Are recessions and economic shocks bad for your health?
This morning's Independent newspaper cites new research claiming that the global economic crisis has caused more than 5,000 additional suicides across Europe and North America. In the UK, the newspaper notes, there were at least 300 more suicides in 2009 - the first year of the banking crisis - than would have been expected in 'normal times'.
Recessions can also be a factor in rising levels of violence, though it is important to be clear what kinds of violence we are talking about.
Over the long-run 'overall' levels of violence measured by the British Crime Survey/Crime in England and Wales survey rose between 1981 and 1995, after which they fell. By 2012 violence levels were roughly back to where they had been in 1981.
That said, reference to 'overall' violence levels can be misleading. Indeed, talk of 'overall crime' is best reserved for crime involving overalls.
To get a clearer sense of what was really going on during that period, we need to look at the trends in different types of violence.
Between 1981 and 2012 'stranger violence' - in which the assailant was unknown by the victim - remained pretty constant. 'Acquaintance violence' increased steeply until 1995, before declining again. 'Domestic violence' grew even more steeply, before again falling.
This is illustrated in the graph below.
This, and other crime trends, has led me previously to argue that the British Crime Survey/Crime in England and Wales data set for the 1981 to 2011/12 period is:
'a chronicle of the effects and after effects of the early 1980s recession. The rise in 'overall crime' from 1981 to 1995 can then be seen as a long-wave social reaction to the economic shock of the 1980s. The decline since the mid 1990s would then be seen as the long-wave social recovery from this shock.
In relation to violence specifically, however, economic shocks appear to have a variable influence: strong in relation to the propensity of people to assault acquaintances, friends, family members, and partners; largely irrelevant when it comes to violence against strangers.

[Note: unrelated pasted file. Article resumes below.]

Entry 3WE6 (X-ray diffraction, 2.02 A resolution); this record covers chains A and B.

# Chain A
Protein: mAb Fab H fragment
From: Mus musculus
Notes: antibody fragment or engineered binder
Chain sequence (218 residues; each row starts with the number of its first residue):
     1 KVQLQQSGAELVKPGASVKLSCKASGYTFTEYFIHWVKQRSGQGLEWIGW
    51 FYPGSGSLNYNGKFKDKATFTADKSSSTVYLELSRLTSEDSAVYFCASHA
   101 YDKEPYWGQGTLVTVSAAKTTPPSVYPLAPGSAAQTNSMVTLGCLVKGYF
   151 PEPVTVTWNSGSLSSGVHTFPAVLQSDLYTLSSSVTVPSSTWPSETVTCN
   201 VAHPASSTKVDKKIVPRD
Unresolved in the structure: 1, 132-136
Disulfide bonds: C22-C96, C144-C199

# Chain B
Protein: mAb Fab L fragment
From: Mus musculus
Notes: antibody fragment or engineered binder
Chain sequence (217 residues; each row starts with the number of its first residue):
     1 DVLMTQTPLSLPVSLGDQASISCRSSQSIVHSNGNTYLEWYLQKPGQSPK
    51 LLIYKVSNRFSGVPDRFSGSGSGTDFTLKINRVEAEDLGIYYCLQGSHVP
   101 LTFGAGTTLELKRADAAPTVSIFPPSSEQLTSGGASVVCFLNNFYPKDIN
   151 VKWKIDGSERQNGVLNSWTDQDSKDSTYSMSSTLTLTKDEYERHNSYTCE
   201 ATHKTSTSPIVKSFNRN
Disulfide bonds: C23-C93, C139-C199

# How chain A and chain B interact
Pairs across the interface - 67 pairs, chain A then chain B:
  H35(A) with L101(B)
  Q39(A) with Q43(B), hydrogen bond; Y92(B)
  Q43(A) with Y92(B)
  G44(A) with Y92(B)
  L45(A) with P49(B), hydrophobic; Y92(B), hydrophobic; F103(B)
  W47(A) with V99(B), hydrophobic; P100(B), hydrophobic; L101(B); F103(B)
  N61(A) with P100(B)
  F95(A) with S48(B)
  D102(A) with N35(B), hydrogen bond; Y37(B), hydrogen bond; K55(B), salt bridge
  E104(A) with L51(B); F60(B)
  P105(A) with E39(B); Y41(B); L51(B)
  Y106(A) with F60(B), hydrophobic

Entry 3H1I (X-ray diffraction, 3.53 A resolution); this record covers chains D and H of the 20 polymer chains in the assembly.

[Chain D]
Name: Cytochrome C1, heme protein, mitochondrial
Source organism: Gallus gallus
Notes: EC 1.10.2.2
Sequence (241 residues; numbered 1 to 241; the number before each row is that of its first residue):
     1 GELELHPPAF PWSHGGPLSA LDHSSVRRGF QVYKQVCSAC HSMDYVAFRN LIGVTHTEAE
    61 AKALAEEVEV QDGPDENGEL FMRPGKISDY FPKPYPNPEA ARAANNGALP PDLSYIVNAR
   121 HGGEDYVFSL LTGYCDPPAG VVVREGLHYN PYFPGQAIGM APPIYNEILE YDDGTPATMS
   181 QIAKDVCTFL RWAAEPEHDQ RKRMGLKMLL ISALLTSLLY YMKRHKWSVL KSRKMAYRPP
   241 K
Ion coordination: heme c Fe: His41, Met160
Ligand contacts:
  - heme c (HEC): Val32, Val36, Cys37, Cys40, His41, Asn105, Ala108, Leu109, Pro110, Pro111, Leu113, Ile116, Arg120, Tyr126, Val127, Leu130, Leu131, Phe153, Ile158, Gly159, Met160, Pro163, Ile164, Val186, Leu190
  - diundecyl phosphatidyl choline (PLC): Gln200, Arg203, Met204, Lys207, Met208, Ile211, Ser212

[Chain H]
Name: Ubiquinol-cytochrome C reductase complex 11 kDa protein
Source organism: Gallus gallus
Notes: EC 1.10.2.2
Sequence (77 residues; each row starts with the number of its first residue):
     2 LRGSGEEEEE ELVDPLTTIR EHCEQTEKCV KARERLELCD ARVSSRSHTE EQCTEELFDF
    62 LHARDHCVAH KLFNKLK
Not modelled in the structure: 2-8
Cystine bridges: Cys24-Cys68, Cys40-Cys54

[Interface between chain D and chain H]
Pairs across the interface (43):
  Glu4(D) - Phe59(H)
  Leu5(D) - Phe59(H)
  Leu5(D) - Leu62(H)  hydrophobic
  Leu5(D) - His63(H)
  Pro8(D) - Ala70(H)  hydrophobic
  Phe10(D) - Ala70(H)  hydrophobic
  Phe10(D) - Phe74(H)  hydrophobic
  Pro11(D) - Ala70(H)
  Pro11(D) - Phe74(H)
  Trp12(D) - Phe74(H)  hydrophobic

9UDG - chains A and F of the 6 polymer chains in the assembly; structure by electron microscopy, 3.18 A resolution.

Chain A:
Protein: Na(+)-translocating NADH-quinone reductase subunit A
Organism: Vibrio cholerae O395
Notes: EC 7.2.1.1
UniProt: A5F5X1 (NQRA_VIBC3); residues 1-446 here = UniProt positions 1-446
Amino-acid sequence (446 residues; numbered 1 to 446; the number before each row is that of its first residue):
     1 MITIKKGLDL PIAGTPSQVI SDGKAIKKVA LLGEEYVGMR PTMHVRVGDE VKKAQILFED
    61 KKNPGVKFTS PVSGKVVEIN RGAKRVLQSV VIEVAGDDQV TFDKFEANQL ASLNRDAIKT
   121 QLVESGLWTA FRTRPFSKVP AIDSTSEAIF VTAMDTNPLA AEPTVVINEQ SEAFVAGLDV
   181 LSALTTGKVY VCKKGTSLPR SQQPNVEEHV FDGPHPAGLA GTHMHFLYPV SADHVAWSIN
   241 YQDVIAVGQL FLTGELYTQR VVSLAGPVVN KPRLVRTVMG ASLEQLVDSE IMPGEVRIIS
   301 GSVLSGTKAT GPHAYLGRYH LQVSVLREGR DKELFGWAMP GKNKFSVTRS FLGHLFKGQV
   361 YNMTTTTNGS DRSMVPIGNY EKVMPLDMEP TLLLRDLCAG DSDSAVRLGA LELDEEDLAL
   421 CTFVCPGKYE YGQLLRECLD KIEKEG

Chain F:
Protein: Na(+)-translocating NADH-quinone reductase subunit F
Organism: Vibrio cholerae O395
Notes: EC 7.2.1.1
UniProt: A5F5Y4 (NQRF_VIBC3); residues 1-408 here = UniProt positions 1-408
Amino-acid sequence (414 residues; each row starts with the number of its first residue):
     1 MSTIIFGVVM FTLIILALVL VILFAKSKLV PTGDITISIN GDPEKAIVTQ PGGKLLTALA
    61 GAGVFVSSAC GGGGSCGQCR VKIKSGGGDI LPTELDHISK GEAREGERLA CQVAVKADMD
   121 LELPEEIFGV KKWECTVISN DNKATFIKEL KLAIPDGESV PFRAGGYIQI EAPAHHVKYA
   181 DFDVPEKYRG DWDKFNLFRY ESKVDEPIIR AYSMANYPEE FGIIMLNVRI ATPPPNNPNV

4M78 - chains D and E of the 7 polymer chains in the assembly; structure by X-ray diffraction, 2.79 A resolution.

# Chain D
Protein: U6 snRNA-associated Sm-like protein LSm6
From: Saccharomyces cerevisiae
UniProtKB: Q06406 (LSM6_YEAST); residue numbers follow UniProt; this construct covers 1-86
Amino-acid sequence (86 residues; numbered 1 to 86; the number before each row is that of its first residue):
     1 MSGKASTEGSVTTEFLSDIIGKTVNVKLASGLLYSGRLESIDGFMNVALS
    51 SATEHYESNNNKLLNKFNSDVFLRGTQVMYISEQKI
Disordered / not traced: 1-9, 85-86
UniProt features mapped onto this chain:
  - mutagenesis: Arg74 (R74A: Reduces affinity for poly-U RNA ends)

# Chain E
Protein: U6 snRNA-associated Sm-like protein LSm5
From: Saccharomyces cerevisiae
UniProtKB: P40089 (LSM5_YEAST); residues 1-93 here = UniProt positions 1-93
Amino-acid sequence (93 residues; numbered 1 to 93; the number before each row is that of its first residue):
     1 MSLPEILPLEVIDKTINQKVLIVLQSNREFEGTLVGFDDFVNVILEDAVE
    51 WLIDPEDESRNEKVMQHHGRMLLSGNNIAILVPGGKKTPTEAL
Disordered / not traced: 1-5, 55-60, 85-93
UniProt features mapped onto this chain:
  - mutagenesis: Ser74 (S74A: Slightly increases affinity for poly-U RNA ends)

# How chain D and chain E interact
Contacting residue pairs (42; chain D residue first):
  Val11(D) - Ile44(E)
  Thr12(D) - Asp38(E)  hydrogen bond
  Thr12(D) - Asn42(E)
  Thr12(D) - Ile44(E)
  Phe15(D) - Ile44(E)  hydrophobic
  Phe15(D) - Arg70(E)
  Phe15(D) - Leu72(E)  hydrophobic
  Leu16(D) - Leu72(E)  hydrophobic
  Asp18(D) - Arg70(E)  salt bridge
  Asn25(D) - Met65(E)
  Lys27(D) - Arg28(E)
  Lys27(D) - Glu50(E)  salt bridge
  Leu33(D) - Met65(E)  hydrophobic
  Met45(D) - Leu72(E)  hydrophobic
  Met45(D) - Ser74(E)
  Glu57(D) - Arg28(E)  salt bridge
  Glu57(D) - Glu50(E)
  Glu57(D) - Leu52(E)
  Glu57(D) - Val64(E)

This is not to offer an excuse for domestic or acquaintance violence. Inflicting violence on others is a choice that some people - mostly men - make and others do not. It can be particularly distressing for the victim when the assailant is someone they know or trust.
Some social arrangements are, however, more unhealthy and potentially lethal than others. Growing up in a war zone is an obvious example. The distress of economic shocks, recessions and depressions can be a factor in individuals chosing to do things, including inflicting violence on others, that in other contexts they might not do.
The rise in suicide in the last year or two is a probable sign of social distress resulting from the current depression and austerity agenda. In that case the violence is turned inwards, rather than projected outwards onto others.
So what of the links between violence and recession since the start of the current global financial crisis? The graph below shows trends in domestic, acquaintance and stranger violence between 2004/05 and 2011/12. It uses 2008/09 - just before the banking crisis kicked in - as the 'index' year. This allows us to look at trends relative to that year, both prior to the start of the financial crisis, and following it.
Across that whole period stranger violence remained roughly constant. Acquaintance violence fell, before starting to rise in the last couple of years. Domestic violence also fell, before again starting to rise in the last couple of years.
Does this tell us that recessions inevitably cause more acquaintance and domestic violence? Not really. There are a lot of countervailing factors that can play a part in reducing violence levels. This includes social attitudes to violence more generally and access to good quality services for victims, potential victims, perpetrators and potential perpetrators.
It is also too early to tell whether the current recession will result in rising domestic and acquaintance violence. That said, the early signs do not look encouraging.